With 20 million users accessing their platform, Benevity is the largest corporate purpose software provider in the world.
But last week, Benevity announced it is laying off 137 staff members.
This represents 14% of the Calgary-based technology unicorn’s workforce.
In a statement posted to Benevity’s website, CEO Kelly Schmitt called it one of the toughest days in the company’s history.
“We significantly increased the size of our team, but over the last nine months, macroeconomic conditions have changed dramatically, and the demand we expected to see has slowed significantly,” wrote Schmitt.
Schmitt’s words echo many others, who have experienced a marked post-Pandemic downturn resulting in a resizing of many firms.
This include tech titans like Alphabet, whose recent announcement that it will cut a whopping 12,000 staff sent shockwaves throughout the industry. The move will impact many regions and organizations, including dealing a blow to Alberta’s burgeoning artificial intelligence scene.
That is because Google owns DeepMind, the company’s AI research arm, which runs an office in Alberta. As a result of the cuts, the Edmonton office of UK-born DeepMind is shuttering.
Despite the loss of DeepMind, the province of Alberta remains robust in terms of AI excellence.
For example, Edmonton’s Nanoprecise Sci Corp recently raised US$10 million to advance its AI-based predictive maintenance solution provider that specializes in reducing the carbon footprint of manufacturing plants. Meanwhile the inaugural Vector AI20 for 2023 recognized Edmonton’s AltaML, which uses data to build AI tools that optimize performance, mitigate risks, and create new opportunities.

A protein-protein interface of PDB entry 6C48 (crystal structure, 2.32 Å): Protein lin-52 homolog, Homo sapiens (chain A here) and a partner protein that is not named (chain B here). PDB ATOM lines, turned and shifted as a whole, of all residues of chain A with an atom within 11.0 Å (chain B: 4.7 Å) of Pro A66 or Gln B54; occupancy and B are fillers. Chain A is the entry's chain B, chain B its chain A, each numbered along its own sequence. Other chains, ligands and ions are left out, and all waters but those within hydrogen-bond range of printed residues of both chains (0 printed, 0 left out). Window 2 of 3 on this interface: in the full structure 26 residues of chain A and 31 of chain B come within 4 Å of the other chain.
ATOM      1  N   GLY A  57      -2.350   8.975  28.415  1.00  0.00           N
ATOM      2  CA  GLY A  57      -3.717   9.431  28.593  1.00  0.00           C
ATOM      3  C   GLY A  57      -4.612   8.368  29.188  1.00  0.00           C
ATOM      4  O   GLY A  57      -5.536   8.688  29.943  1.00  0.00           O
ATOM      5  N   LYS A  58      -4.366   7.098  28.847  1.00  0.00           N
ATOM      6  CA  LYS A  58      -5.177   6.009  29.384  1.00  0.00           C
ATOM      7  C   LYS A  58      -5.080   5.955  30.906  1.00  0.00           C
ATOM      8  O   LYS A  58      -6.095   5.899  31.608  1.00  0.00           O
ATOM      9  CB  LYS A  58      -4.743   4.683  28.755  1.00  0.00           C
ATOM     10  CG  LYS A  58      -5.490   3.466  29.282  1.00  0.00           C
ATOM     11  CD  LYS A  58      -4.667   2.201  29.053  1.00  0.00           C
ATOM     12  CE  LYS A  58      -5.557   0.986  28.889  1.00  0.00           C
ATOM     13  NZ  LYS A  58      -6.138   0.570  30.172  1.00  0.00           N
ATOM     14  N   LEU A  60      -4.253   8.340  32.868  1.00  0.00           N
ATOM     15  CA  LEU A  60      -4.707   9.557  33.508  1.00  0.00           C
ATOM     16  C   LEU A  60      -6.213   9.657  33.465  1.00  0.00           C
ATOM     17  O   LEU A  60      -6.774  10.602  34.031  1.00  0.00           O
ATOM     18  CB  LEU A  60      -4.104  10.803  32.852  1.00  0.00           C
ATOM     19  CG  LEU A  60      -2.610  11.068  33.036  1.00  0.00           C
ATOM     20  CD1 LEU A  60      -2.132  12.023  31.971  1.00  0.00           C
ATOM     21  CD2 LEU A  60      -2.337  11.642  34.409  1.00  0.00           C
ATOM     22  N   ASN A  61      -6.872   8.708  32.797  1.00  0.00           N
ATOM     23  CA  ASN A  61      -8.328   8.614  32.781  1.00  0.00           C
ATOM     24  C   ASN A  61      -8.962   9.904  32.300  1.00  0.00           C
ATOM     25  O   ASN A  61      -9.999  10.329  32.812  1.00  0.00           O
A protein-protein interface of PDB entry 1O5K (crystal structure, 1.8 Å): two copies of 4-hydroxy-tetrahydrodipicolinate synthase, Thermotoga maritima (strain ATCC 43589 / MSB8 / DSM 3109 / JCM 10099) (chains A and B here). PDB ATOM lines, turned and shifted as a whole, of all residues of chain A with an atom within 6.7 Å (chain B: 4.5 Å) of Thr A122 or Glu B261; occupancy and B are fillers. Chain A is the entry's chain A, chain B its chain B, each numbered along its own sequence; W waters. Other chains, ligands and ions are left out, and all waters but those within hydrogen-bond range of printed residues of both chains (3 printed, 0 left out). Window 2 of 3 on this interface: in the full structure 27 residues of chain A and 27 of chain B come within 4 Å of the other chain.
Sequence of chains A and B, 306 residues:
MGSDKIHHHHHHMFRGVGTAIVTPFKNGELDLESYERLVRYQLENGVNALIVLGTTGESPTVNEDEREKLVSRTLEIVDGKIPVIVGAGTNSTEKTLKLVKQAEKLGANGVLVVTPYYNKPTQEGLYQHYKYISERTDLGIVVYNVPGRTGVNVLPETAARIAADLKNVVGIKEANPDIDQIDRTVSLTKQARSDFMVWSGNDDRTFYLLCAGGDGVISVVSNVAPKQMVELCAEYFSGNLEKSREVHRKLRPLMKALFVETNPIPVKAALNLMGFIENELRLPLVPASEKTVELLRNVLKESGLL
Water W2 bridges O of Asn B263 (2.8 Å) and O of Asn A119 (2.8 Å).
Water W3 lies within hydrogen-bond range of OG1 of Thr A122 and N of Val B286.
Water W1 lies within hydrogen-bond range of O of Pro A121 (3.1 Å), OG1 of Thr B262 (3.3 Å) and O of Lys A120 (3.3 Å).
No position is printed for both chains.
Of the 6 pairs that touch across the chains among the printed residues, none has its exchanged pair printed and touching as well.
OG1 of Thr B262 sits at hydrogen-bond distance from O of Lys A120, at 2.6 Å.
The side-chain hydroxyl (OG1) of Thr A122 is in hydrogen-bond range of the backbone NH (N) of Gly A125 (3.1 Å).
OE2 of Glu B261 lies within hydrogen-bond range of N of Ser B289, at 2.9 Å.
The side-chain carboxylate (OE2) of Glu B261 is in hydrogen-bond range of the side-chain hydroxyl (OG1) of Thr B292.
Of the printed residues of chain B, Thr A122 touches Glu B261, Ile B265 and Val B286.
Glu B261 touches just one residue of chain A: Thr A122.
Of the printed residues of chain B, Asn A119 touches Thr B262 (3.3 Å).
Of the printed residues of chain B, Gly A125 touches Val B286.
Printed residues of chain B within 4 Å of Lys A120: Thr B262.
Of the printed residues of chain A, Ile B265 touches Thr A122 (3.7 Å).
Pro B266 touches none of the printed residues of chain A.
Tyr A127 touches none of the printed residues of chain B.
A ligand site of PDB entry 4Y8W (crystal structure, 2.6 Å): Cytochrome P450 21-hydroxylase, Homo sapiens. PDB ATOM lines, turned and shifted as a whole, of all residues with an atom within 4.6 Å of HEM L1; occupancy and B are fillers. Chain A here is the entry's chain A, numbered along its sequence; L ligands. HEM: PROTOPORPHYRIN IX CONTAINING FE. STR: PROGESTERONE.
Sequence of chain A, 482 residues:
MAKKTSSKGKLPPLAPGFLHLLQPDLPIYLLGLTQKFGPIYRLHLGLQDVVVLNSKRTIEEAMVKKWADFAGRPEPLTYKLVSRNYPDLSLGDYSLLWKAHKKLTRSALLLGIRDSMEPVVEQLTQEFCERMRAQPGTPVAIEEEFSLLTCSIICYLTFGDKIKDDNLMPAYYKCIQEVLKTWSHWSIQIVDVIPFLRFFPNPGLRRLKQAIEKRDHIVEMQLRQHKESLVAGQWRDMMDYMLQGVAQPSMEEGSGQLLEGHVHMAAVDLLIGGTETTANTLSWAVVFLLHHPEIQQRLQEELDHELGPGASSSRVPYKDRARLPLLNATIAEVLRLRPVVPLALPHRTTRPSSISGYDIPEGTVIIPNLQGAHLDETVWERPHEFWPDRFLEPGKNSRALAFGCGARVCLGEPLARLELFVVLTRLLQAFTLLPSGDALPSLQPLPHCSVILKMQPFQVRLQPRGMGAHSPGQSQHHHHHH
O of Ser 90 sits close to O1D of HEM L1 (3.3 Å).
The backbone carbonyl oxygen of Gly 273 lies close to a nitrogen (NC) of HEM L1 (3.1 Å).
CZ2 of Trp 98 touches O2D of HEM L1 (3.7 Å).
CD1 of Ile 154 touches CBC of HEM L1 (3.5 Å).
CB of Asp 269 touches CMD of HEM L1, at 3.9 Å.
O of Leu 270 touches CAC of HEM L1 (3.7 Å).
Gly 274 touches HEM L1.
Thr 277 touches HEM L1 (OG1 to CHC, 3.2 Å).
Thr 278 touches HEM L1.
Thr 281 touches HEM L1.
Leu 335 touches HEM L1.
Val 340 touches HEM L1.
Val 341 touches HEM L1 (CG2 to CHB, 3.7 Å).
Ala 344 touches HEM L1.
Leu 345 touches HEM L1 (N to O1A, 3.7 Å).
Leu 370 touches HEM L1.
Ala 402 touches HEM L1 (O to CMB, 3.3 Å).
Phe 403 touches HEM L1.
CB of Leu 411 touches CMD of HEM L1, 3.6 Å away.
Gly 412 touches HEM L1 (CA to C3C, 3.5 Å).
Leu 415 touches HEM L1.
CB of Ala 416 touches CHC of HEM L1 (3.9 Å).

Even outsiders are looking in. France-born Sidetrade is accelerating its expansion into the region: the company announced an investment of $24 million across three years to develop a new North American headquarters in their chosen city of Calgary.
“As our reputation for innovation grows, more companies … are recognizing the competitive advantage Calgary offers given our deep talent pool, our infrastructure, and the low cost of doing business,” Mayor Jyoti Gondek stated in October.
Beyond AI, the province supports a range of innovation. That’s why Calgary is one of Canada’s hottest hubs for startups.
“Alberta is a tech hub, and that the tech industry in Alberta, despite some of the news that we’re hearing here and around the world, is still strong, and it’s still growing,” Scott Crockatt, VP of Communications for the Business Council of Alberta, informed CTV News Calgary. “Alberta is going to likely fare much better than many of these other tech hubs around the world.”
While not everyone is optimistic in the near-term, most agree the region is well-positioned to rebound.
Some companies are laying workers off in 2023 but many others are still growing.
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